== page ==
David Drori


The Creative Unconscious: What's your name, age, and professional title? Where are you currently employed?

David Drori: David Drori, 31, Senior Video Editor, Tether, Inc.

TCU: What hobbies do you have outside of your professional field that keep you inspired and motivated to generate personal work? How do they inspire you?

DD: I think that most of my hobbies inform and shape a lot of the creative choices I make both in my personal and professional work. That seems to be a shared outlook when talking to my friends or coworkers. I have some pretty ordinary pursuits outside of work that I get inspired by regularly: Documentaries, books, cooking, traveling, etc. I'm not good at skateboarding, but I've always admired those who are. 

When it comes to storytelling in general I find a lot of inspiration in the choices people make; decisions that are not low hanging fruit or stock expectations.

TCU: Do you have a hard time balancing being a creative professional and generating personal work that you're proud of?

DD: I can get pretty taxed by my day-to-day work and lose motivation for passion projects. A lot of creative muster goes into it and by the end of day I'm happier reading outside on a nice day than worrying about generating personal projects or that I'm not doing enough. It ebbs and flows. What's important for me is to recognize that I can infuse humor and personality into the professional world. I can blend the personal and professional and vice versa. That type of overlap can result in work that I am proud of.

TCU: What time of day do you feel the most creative? What about the most productive?

DD: I'm most creative midday or evening once I've hit some sort of stride. Then I'm productive and into it. If I am feeling exceptionally creative it tends to spillover to the next day. I'll wake up with a set of ideas that I know I want to try out on a piece and I'm eager to get productive. It depends.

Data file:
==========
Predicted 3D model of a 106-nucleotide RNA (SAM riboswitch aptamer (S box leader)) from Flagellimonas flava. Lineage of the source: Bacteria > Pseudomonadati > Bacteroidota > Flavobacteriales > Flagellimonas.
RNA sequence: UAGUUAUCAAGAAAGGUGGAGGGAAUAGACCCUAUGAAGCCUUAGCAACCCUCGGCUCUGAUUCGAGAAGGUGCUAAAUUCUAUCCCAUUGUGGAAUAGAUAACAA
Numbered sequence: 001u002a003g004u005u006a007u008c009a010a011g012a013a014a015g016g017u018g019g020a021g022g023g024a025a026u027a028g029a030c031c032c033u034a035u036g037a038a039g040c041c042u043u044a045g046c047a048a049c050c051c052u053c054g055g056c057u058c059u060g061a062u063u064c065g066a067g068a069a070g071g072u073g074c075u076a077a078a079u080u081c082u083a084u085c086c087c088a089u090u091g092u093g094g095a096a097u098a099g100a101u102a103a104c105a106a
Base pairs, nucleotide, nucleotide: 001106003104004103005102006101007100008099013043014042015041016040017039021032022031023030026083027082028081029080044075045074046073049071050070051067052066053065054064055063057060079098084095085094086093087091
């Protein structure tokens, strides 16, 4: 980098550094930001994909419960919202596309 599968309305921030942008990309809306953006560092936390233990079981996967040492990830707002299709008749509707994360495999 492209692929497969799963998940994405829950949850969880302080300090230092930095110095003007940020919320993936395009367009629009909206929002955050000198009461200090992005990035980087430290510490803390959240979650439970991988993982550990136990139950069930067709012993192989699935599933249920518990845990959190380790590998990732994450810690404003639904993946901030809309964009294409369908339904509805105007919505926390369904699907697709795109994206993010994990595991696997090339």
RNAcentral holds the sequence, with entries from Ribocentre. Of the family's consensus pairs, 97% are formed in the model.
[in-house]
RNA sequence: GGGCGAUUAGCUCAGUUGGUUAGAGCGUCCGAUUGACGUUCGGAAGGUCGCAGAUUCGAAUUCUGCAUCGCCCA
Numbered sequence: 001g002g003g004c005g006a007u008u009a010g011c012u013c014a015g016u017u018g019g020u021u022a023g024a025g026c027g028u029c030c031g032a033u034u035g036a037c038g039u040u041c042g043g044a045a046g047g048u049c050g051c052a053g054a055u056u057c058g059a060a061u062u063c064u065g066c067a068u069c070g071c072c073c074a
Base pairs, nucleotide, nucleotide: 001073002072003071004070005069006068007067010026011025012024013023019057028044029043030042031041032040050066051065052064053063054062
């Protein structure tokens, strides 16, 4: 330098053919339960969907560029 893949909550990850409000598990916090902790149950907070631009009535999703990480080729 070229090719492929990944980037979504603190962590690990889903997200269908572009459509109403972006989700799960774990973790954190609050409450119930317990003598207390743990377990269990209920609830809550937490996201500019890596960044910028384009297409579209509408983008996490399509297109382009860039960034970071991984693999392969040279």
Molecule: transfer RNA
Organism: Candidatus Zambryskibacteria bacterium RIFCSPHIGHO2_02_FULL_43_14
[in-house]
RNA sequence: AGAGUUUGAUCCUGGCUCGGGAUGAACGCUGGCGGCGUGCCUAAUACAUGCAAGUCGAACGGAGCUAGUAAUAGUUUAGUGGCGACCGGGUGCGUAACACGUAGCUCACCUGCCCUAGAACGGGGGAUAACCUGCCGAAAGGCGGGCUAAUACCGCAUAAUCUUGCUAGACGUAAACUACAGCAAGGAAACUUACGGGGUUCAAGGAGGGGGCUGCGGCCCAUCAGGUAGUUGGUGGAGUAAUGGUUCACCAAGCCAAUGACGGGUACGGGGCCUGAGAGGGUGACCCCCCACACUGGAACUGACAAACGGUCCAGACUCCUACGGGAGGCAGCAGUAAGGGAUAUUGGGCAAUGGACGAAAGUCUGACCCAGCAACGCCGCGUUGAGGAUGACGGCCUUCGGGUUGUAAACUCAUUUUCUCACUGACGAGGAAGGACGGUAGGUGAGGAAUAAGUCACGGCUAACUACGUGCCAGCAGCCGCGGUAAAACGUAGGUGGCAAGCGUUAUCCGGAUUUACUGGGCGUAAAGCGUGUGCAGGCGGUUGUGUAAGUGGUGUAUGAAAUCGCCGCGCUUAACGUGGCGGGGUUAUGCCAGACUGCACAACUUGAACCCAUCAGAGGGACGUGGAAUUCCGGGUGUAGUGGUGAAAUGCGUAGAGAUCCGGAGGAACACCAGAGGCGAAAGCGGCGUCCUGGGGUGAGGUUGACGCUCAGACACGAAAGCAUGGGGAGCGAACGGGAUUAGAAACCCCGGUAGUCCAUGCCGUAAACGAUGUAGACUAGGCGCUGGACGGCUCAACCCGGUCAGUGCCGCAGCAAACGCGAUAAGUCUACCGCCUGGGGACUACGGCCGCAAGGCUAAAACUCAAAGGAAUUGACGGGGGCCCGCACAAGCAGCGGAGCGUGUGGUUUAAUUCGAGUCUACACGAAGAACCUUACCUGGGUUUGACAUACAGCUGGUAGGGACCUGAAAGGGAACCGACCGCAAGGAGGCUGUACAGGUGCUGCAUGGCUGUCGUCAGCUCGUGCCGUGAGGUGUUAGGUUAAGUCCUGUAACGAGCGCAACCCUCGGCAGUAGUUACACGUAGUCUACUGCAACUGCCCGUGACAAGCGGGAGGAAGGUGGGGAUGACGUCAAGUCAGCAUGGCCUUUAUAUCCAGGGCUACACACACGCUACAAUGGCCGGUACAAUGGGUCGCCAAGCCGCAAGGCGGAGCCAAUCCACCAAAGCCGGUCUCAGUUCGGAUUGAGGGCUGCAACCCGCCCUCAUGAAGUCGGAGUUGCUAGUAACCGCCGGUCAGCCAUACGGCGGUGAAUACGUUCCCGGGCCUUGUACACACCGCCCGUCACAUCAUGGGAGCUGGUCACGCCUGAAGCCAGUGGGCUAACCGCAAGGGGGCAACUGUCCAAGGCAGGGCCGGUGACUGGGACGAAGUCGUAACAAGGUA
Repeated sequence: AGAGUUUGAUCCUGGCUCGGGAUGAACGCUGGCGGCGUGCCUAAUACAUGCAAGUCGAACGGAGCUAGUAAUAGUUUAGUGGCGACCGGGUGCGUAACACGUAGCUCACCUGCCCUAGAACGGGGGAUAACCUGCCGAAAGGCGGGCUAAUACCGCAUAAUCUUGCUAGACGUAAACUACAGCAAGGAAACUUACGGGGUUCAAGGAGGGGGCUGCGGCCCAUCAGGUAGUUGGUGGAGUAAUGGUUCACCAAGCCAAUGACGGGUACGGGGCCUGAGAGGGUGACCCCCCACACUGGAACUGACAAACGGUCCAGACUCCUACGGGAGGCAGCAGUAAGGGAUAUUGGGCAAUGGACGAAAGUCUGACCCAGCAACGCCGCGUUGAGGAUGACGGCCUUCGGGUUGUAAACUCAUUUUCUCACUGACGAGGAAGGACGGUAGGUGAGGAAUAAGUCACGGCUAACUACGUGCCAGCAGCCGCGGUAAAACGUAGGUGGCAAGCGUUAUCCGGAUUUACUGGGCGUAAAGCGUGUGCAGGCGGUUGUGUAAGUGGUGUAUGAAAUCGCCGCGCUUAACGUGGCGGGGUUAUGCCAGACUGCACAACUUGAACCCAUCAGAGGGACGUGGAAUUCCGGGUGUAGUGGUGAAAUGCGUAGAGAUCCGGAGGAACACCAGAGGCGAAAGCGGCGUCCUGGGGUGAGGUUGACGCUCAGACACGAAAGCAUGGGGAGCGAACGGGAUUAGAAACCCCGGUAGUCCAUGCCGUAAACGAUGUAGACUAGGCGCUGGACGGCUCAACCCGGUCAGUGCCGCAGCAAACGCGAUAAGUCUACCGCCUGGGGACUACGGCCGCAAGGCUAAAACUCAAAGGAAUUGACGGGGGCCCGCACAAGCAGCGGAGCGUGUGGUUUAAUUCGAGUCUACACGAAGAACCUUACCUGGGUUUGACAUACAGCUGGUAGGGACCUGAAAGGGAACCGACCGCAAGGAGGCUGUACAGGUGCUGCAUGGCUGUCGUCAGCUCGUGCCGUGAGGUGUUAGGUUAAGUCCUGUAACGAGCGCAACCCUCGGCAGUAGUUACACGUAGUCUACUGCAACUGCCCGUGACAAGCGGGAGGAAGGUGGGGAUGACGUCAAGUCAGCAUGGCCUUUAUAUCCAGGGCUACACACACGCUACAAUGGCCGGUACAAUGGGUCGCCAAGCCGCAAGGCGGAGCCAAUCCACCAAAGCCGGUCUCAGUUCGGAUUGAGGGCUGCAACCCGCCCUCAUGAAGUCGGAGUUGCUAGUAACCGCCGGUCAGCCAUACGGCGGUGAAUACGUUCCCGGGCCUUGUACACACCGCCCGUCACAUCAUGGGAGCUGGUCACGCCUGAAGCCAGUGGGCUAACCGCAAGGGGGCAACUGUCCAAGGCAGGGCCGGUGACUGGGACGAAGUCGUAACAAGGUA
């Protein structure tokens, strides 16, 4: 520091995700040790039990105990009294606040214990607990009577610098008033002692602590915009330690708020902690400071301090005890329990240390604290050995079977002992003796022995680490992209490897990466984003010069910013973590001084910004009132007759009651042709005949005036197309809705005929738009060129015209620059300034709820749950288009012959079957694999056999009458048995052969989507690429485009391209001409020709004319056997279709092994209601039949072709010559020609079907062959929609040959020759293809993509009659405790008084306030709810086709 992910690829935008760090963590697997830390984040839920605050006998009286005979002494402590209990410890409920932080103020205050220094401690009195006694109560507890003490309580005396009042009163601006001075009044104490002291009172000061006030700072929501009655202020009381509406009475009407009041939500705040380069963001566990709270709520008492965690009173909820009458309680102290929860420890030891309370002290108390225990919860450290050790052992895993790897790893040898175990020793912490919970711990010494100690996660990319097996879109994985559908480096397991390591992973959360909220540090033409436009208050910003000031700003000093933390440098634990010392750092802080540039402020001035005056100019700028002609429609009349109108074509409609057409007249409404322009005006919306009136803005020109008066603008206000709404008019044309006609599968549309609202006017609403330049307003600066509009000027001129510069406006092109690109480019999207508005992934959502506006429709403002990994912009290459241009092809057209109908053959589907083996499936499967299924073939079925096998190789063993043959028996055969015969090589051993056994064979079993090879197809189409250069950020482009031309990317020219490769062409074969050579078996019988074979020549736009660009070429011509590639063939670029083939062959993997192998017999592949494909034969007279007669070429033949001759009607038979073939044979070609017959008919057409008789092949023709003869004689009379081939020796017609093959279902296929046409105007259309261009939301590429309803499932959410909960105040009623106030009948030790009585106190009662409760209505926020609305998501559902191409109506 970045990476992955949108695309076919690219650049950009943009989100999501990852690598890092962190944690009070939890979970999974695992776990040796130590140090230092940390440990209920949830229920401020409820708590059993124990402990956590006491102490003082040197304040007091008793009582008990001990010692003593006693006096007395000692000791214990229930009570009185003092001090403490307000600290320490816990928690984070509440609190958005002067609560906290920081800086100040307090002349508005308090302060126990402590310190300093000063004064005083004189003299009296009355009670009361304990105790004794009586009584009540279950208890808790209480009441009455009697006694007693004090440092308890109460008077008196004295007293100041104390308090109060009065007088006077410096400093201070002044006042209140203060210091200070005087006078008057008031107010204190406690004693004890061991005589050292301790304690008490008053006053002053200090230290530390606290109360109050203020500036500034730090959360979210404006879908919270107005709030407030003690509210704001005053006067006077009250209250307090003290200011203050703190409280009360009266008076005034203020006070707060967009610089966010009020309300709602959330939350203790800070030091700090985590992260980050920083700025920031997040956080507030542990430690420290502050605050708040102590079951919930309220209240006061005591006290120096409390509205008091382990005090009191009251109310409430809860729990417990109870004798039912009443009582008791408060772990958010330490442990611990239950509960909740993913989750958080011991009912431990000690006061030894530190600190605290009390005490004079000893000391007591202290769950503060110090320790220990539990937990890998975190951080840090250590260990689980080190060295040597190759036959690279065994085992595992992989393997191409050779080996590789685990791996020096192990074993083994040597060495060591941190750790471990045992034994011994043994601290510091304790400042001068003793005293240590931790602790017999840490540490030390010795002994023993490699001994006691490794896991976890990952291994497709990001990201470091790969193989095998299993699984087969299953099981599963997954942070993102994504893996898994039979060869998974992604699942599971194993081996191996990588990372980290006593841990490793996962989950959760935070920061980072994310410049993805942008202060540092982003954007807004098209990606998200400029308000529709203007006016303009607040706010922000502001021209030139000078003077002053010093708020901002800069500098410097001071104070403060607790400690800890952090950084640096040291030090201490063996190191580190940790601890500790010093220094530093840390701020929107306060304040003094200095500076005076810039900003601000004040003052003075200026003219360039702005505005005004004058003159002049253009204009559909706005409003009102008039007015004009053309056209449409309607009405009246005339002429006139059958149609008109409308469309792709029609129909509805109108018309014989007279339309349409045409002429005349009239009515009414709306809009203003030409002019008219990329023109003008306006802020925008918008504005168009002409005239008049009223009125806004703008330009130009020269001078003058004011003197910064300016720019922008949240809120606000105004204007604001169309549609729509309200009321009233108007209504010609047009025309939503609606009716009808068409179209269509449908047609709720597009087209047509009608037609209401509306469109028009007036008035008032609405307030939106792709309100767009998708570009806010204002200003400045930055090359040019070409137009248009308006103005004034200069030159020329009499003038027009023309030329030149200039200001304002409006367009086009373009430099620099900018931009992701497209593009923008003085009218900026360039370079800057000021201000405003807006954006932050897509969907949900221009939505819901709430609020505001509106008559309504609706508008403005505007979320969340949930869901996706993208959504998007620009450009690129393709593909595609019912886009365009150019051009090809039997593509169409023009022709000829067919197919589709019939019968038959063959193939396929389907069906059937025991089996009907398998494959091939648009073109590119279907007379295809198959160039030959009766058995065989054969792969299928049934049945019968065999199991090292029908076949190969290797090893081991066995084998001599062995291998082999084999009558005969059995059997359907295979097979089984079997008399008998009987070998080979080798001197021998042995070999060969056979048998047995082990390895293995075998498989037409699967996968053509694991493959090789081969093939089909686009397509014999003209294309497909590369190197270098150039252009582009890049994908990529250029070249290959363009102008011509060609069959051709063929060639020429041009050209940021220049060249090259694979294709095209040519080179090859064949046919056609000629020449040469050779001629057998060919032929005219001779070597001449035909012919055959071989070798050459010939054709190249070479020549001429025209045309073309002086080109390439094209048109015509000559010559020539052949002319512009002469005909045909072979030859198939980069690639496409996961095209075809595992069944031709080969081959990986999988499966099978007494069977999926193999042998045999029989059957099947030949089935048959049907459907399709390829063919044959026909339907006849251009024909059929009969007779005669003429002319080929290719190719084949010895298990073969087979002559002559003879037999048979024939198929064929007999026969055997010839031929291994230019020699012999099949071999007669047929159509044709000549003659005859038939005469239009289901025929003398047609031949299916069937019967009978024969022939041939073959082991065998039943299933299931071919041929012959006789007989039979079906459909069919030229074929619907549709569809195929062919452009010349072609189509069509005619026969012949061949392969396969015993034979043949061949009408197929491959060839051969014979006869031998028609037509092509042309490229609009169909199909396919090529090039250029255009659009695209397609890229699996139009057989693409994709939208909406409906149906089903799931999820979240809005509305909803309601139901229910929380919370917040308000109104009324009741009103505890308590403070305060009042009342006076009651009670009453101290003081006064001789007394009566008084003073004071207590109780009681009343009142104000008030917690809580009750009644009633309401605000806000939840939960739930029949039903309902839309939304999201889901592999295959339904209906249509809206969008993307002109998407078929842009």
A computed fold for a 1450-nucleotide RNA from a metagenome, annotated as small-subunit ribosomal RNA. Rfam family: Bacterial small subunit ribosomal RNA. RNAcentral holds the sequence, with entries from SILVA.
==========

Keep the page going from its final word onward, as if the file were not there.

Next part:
TCU: What are your creative goals for the future?

DD: Create new opportunities to shoot and direct work. Actively test out ideas that I think have potential. I'm usually very sedentary and isolated as an editor during my day-to-day job. If I work on set it's usually a relief to get a change of scenery and move around quite a bit with other people. It's fun working collaboratively to solve a creative problem if I feel stifled. I like to freestyle ideas with people. That's pretty much key for how I operate and for continuing goals that I've set out: Balancing out what I normally do with some different activity. It informs a lot of what I do creatively and tends to spark new interest in pursuing new work or revisiting ideas that I've abandoned for whatever reason.

TCU: Are you working on any personal projects right now? If so, can you share a little bit about your inspiration and your creative process?

DD: I'm currently working on a script for a potential short film that is directly inspired by the 90's sitcom Full House. In fact it's a prequel to the show and about how some of the primary characters you may remember met in college. The material is based on a short play my friend and I wrote and produced in college. Adapting it into a script has been a slower process, but that's because the vision for it is completely different. 

I'm also working on an art collaborative with my girlfriend called Tiny Tropics. It isn't focused on any one thing specifically. We are bringing everything we know to the table creatively and goofing around with illustration, design, video, motion graphics, etc. It's a sandbox for us to play and work and ideally collaborate with others when the time is right. The process with this is very loose, but that is honestly the point right now. Not taking it too seriously. We are planning to launch our site by the end of the year with some content.

TCU: Anything else you want to add?

DD: I was much more cynical about creating and sharing personal work when I was younger. I kept a lot hidden. Always my worst critic, etc. I've learned time and again that it's totally okay to fuck up and make large volumes of garbage work before you land on something you're truly invested in and can stand by. Basically, try on a lot of ideas. Badger people you respect for feedback on your work. Keep going.

If you want to see more of David's awesome work, check out his website, www.daviddrori.com.

FilmMeghan HoleComment